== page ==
Why Expulsion of US Diplomats From Russia Caught Washington Off Guard

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Why Expulsion of US Diplomats From Russia Caught Washington Off Guard
Published 10-08-2017, 07:00
Washington has once again misread Moscow, not expecting that a series of anti-Russia measures adopted under the Obama and Trump administration would result in the large-scale expulsion of US diplomats from Russia, Pavel Salin, the director of the Center for Political Studies at Moscow's Financial University, told Radio Sputnik.
Moscow's decision to have the US diplomatic staff in Russia reduced by 755 people has obviously caught Washington by surprise, Pavel Salin, the director of the Center for Political Studies at Moscow's Financial University, says, explaining that the White House could not imagine that the Kremlin would adopt such a large-scale measure.

On July 28 the Russian Foreign Ministry suspended the use of all US Embassy warehouses as well as its compound in Moscow, and instructed the US to cut the size of its diplomatic staff in Russia to 455 people by September 1.

Speaking at a weekly press briefing on August 9, US State Department spokeswoman Heather Nauert expressed regrets regarding the expulsion of American diplomats, which came as a response to a series of anti-Russia measures the US adopted under the previous and current administrations.

"In terms of the expulsions of our US diplomats and other citizens who are working over there at our embassy, we consider that to be a regrettable step," Nauert said, "Limiting our diplomatic presence there calls into question Russia's seriousness about trying to create a better relationship with the United States."

However, the Russian Embassy in the United States reminded the State Department that it was not Moscow who threw the first punch.

"Russia would have never taken response measures against the United States if the United States' previous administration had not expelled Russian diplomats and had not eliminated access to Russian diplomatic property, and if the sanctions had not been adopted under the current administration, we would not have had to resort to these measures. The exchange of barbs is not our choice," the Embassy said in a statement.

Back in December 2016, then-US President Barack Obama ordered to send 35 Russian diplomats out of the United States and froze access to two Russian diplomatic compounds over Moscow's alleged interference in the US 2016 presidential run. The Kremlin has repeatedly rejected the allegations, denouncing the claims as absurd and referring to the lack of any evidence.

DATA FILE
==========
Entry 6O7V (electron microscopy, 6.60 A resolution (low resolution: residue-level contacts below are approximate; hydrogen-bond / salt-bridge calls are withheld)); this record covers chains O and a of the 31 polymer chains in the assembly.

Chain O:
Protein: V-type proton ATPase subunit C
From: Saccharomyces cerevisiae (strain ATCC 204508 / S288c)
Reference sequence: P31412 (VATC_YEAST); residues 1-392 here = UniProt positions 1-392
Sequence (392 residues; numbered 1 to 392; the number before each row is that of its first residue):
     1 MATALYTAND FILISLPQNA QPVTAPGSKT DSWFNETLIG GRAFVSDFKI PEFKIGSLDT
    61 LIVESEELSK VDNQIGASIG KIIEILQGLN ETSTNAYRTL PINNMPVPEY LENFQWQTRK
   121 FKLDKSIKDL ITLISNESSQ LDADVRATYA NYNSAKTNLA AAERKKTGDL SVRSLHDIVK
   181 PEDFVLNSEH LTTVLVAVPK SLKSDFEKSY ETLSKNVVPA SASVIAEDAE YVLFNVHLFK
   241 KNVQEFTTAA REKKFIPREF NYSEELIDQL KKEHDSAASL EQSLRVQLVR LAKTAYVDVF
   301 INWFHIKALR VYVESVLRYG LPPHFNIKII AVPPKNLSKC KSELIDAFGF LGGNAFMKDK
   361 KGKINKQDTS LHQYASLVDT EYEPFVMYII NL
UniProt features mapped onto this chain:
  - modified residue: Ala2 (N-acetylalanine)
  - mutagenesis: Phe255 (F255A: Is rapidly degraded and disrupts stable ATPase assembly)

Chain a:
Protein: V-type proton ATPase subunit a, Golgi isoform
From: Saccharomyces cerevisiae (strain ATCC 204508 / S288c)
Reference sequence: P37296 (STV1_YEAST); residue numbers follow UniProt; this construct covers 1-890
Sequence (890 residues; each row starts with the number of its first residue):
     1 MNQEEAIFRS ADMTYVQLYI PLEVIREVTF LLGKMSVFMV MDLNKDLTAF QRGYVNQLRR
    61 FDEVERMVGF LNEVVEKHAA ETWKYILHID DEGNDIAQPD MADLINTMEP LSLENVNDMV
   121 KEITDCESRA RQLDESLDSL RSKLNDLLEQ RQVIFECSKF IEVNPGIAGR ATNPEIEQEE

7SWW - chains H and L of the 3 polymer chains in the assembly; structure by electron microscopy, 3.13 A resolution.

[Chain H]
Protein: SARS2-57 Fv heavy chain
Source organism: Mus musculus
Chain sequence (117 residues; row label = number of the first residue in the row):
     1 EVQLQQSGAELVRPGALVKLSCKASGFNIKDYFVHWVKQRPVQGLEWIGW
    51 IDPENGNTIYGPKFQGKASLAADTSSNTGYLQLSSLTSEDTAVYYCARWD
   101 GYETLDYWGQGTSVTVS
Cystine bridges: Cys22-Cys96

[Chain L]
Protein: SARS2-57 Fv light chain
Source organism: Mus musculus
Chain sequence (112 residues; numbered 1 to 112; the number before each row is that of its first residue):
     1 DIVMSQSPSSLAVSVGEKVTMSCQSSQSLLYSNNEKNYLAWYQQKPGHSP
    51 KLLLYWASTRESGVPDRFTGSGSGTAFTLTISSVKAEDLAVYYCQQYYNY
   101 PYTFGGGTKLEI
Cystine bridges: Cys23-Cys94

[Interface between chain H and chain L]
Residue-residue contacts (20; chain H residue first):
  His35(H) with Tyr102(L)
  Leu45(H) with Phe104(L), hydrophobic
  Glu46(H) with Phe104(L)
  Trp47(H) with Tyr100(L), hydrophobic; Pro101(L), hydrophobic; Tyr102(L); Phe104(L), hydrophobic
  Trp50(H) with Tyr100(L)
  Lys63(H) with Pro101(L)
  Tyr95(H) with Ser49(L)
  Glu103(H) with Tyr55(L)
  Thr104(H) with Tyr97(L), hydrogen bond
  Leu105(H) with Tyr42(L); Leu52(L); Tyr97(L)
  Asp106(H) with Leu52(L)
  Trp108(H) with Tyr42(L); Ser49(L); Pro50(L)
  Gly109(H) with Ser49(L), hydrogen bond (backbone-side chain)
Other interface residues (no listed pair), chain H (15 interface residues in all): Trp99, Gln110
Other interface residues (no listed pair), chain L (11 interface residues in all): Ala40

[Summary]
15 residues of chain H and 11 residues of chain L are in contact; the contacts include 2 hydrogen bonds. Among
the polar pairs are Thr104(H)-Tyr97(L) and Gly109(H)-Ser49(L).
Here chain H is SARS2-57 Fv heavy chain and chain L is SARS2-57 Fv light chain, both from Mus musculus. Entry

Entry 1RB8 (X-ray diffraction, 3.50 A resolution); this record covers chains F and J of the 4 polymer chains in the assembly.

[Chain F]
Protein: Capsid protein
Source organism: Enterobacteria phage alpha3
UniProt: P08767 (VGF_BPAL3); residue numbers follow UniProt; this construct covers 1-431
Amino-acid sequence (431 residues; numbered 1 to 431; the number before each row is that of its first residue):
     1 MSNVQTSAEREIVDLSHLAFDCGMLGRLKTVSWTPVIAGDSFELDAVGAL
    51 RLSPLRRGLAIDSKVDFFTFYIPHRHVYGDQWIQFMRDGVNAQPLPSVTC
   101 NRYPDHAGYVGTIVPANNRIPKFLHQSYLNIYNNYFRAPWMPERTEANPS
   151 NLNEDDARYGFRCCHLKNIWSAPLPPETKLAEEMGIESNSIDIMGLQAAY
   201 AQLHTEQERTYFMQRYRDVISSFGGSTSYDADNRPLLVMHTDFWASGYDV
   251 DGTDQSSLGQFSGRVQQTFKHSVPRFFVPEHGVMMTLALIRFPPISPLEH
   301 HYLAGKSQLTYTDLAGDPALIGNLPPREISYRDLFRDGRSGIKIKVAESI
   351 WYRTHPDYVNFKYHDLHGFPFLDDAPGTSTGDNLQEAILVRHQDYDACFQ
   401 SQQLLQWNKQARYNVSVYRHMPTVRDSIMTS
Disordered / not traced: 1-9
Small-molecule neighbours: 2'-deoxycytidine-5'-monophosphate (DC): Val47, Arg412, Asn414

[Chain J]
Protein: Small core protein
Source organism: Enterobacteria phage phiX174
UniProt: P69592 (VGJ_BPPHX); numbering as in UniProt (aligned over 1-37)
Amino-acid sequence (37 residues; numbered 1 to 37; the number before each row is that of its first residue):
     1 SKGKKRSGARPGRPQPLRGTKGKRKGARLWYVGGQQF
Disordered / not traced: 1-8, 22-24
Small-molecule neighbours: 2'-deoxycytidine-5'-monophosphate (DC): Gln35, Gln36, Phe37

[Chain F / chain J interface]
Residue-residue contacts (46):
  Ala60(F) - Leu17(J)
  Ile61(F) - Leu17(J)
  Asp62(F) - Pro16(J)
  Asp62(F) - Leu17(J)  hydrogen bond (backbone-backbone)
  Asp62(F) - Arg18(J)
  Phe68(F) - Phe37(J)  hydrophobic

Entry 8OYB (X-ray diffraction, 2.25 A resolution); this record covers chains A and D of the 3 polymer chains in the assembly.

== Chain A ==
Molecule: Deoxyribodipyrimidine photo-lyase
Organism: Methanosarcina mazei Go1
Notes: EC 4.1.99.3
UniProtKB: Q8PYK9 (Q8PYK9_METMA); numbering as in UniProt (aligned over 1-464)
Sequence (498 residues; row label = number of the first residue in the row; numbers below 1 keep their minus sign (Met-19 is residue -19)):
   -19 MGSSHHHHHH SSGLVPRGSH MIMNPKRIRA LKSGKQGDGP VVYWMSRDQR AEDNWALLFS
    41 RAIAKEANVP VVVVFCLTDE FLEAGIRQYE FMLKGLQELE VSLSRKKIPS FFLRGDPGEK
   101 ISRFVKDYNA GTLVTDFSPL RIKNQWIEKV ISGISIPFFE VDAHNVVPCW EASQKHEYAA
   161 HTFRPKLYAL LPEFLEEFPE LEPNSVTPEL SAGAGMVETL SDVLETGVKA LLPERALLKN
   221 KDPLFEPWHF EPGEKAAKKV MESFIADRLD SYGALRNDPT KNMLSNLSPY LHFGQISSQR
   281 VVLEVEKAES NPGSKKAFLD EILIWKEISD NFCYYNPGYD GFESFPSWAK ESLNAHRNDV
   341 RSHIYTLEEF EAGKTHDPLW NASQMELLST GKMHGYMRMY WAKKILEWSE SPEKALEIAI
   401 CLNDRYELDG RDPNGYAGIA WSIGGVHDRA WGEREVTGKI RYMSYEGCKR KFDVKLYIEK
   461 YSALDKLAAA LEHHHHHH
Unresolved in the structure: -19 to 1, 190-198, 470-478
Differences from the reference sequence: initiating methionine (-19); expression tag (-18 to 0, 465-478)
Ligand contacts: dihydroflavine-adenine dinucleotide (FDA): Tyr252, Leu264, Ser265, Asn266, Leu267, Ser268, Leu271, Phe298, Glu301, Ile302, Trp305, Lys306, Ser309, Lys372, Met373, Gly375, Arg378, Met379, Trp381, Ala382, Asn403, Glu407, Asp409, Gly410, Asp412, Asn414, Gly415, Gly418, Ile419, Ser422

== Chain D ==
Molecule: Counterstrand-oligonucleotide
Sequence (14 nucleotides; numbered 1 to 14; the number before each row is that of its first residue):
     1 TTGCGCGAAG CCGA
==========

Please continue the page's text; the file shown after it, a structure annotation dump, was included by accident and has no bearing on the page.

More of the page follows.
Earlier this month a new package of restrictions against Russia was signed into law by US President Donald Trump after it had passed almost unanimously by Congress.

The new law targets Russia's defense, intelligence, mining, shipping and railway industries and restricts dealings with Russian banks and energy companies.

"It is regrettable that the law on sanctions against Russia has come into effect in the United States. Its very title — 'Countering America's Adversaries Through Sanctions Act' — speaks for itself. Its initiators are trying to impress on the US public a certain image of our country," Russian Foreign Ministry wrote on its Facebook account on August 3.

"This is a very short-sighted and even dangerous policy fraught with undermining stability for which Moscow and Washington bear a special responsibility," the Ministry highlighted.

Commenting on the Kremlin's move Salin emphasized that Russia merely couldn't to leave Washington's actions unanswered. However, according to the Russian scholar, it appears that Moscow caught the US leadership off guard.

"It seems to me that the US did not expect [Moscow to adopt] such large-scale measures," Salin told Radio Sputnik.

"The Americans were sure that Moscow would not be able to respond to [US sanctions] in any way. Washington was not ready for such a large-scale expulsion of diplomats. It became unpleasant news for the US State Department," he said.

Although the scholar believes that the relationship between the US and Russia would be "frozen" at the current level he didn't exclude that new scandals, similar to the Siemens issue, would emerge in Europe.

"The US response will not be a mirror one," Salin suggested, "Now they are likely to increase pressure on Russia's counterparts in Europe. I would expect new scandals, like the Siemens case, but maybe in a slightly different perspective. In this regard, I think we should expect unpleasant surprises for Moscow."

Last week the EU imposed additional sanctions on Moscow over a scandal surrounding the transfer of turbines supplied by German company Siemens to the Russian peninsula of Crimea in violation of previous Brussels' sanctions.

For its part, the Russian Foreign Ministry said that Moscow considers the EU and the German government as those responsible for the "unfriendly and unjustified" decision of the sanctions' extension and added that the Russian government reserves the right to respond.



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